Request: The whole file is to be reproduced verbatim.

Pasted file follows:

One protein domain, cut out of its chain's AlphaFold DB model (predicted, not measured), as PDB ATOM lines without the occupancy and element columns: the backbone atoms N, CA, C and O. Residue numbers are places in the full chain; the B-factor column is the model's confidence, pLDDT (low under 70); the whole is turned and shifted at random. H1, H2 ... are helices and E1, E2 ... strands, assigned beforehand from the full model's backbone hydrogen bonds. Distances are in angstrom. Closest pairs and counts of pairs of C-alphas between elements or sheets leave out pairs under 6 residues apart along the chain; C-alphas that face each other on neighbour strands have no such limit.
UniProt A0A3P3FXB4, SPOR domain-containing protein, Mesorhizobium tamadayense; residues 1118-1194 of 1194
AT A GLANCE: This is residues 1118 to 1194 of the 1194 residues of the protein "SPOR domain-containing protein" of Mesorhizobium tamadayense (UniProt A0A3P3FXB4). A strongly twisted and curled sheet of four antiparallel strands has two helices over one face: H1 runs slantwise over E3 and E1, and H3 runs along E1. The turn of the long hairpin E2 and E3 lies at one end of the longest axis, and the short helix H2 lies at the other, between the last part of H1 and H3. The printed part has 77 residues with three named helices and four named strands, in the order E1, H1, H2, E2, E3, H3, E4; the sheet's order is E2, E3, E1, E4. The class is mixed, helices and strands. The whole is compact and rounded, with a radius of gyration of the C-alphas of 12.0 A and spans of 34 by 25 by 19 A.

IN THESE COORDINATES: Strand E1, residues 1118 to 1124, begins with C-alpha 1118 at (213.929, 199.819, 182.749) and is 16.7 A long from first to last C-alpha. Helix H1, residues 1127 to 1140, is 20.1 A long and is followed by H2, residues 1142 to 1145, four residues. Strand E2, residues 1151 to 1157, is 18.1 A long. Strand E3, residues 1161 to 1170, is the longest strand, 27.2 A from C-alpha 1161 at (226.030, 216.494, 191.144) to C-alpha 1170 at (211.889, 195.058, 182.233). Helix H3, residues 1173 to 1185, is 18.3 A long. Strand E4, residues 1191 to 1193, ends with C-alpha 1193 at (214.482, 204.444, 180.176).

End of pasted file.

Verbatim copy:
One protein domain, cut out of its chain's AlphaFold DB model (predicted, not measured), as PDB ATOM lines without the occupancy and element columns: the backbone atoms N, CA, C and O. Residue numbers are places in the full chain; the B-factor column is the model's confidence, pLDDT (low under 70); the whole is turned and shifted at random. H1, H2 ... are helices and E1, E2 ... strands, assigned beforehand from the full model's backbone hydrogen bonds. Distances are in angstrom. Closest pairs and counts of pairs of C-alphas between elements or sheets leave out pairs under 6 residues apart along the chain; C-alphas that face each other on neighbour strands have no such limit.
UniProt A0A3P3FXB4, SPOR domain-containing protein, Mesorhizobium tamadayense; residues 1118-1194 of 1194
AT A GLANCE: This is residues 1118 to 1194 of the 1194 residues of the protein "SPOR domain-containing protein" of Mesorhizobium tamadayense (UniProt A0A3P3FXB4). A strongly twisted and curled sheet of four antiparallel strands has two helices over one face: H1 runs slantwise over E3 and E1, and H3 runs along E1. The turn of the long hairpin E2 and E3 lies at one end of the longest axis, and the short helix H2 lies at the other, between the last part of H1 and H3. The printed part has 77 residues with three named helices and four named strands, in the order E1, H1, H2, E2, E3, H3, E4; the sheet's order is E2, E3, E1, E4. The class is mixed, helices and strands. The whole is compact and rounded, with a radius of gyration of the C-alphas of 12.0 A and spans of 34 by 25 by 19 A.

IN THESE COORDINATES: Strand E1, residues 1118 to 1124, begins with C-alpha 1118 at (213.929, 199.819, 182.749) and is 16.7 A long from first to last C-alpha. Helix H1, residues 1127 to 1140, is 20.1 A long and is followed by H2, residues 1142 to 1145, four residues. Strand E2, residues 1151 to 1157, is 18.1 A long. Strand E3, residues 1161 to 1170, is the longest strand, 27.2 A from C-alpha 1161 at (226.030, 216.494, 191.144) to C-alpha 1170 at (211.889, 195.058, 182.233). Helix H3, residues 1173 to 1185, is 18.3 A long. Strand E4, residues 1191 to 1193, ends with C-alpha 1193 at (214.482, 204.444, 180.176).